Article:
COVID-19 Altered Juice Trends

Ernie NeffCOVID-19


There were two distinctly divergent trends for citrus juice sales during the 2019-20 Florida citrus season, Florida Department of Citrus economist Marisa Zansler reported recently. The divergent trends were linked to the COVID-19 pandemic, which became a major issue in the United States in March 2020.

Prior to March 2020, there were orange juice (OJ) and grapefruit juice surpluses, Zansler said. The surpluses were due to excess imports that suppressed Florida grower prices, as well as to consumption declines of about 5.5% per year, on average.

According to Zansler, after March 2020, demand for OJ at retail surged at the onset of the COVID-19 pandemic, relieving excess inventories. There was a significant increase in OJ sales at retail for the rest of 2020. Sales have continued to exceed 2019 levels in 2021, she reported.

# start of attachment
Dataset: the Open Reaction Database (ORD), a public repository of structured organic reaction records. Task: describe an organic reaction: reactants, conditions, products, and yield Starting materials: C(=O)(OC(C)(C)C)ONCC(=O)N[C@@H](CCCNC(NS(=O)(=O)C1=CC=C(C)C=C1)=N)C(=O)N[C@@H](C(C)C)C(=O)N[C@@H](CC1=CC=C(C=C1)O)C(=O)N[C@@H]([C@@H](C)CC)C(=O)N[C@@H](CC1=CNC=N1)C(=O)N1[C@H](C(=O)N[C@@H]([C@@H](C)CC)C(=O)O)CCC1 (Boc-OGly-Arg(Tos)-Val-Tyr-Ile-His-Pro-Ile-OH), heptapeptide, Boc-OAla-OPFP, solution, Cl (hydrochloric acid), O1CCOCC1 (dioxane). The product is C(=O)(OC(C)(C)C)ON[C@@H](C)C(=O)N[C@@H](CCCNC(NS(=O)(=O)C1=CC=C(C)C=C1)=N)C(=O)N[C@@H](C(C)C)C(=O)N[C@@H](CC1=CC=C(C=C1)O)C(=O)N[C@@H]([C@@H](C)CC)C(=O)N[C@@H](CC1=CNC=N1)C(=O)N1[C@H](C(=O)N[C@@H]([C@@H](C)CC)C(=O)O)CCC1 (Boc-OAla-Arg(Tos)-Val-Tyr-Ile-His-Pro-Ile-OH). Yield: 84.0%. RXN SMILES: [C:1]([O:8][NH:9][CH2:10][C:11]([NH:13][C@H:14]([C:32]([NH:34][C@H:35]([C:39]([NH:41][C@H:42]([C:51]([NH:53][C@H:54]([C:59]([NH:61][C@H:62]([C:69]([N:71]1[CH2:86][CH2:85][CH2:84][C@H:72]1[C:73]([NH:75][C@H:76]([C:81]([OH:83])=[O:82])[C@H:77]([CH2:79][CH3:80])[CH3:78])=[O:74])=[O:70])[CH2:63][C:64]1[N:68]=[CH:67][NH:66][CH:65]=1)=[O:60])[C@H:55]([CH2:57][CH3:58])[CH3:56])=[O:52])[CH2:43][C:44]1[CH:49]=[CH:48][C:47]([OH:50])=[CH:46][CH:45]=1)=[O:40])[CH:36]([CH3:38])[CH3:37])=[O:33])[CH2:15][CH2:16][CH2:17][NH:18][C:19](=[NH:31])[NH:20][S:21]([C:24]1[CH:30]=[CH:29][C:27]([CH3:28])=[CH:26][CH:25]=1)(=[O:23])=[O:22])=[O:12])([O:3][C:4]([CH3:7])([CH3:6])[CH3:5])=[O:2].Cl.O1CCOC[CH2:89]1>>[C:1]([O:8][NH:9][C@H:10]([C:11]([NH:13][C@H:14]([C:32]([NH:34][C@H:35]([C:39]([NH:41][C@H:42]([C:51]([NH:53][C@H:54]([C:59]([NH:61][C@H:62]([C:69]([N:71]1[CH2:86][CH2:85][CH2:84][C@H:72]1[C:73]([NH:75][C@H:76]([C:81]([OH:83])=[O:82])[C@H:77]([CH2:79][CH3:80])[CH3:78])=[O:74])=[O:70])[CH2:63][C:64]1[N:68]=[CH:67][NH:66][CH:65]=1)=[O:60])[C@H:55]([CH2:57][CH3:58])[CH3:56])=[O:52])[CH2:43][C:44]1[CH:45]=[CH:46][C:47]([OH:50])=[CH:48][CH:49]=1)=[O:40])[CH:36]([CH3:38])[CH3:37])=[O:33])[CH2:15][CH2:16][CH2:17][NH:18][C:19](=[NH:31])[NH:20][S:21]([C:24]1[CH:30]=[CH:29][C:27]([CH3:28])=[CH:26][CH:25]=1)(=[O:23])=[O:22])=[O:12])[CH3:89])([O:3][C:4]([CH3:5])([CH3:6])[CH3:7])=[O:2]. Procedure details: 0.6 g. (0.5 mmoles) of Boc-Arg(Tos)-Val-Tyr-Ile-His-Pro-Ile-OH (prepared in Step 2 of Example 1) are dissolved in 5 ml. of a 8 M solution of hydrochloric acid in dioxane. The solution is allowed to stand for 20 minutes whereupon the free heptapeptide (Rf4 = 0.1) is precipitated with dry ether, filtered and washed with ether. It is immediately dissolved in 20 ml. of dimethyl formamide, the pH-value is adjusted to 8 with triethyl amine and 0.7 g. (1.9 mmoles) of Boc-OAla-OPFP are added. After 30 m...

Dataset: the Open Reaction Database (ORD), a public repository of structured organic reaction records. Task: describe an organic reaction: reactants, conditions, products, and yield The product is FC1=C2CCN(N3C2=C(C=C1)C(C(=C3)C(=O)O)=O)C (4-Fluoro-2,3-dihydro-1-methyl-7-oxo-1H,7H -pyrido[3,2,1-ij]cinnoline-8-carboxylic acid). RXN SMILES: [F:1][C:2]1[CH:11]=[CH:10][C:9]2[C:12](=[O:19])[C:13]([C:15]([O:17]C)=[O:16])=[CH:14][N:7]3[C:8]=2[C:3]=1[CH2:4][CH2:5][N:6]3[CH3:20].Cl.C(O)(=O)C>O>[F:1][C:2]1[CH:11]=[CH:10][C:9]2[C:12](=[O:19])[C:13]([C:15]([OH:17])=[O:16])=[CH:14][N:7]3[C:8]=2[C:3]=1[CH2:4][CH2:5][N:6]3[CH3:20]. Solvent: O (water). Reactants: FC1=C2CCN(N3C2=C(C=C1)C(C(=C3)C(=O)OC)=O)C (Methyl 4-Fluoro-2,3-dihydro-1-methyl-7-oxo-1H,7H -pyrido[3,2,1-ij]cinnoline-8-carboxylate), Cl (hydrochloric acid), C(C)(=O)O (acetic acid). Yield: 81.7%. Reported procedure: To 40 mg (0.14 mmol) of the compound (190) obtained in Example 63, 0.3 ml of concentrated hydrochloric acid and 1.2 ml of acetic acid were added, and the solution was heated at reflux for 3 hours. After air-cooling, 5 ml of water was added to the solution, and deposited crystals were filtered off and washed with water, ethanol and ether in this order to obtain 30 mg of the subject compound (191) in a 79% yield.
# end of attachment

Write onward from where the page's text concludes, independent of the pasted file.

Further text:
A slide Zansler showed described the “OJ Path to Purchase in 2021.” That slide indicated that increased OJ sales are associated with:

  • Pantry preparation/pandemic shopping
  • Increased consumer traffic to traditional groceries and large-scale stores
  • Increased consumer online purchases and use of grocery delivery services
  • Health and wellness nutritional benefits of OJ
  • Increase in consumption of breakfast from home

Zansler added that there are indications consumers are still shopping with COVID-19 in mind. On average, 28% of survey respondents indicated they purchased more OJ due to concerns about COVID-19 over the past 16 months. And since April 2020, an increasing share of consumers who reported buying more OJ say they are doing that to support a healthy immune system.

Zansler delivered her report at the recent International Citrus & Beverage Conference. The University of Florida Institute of Food and Agricultural Sciences hosted the virtual event.

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About the Author

Ernie Neff

Senior Correspondent at Large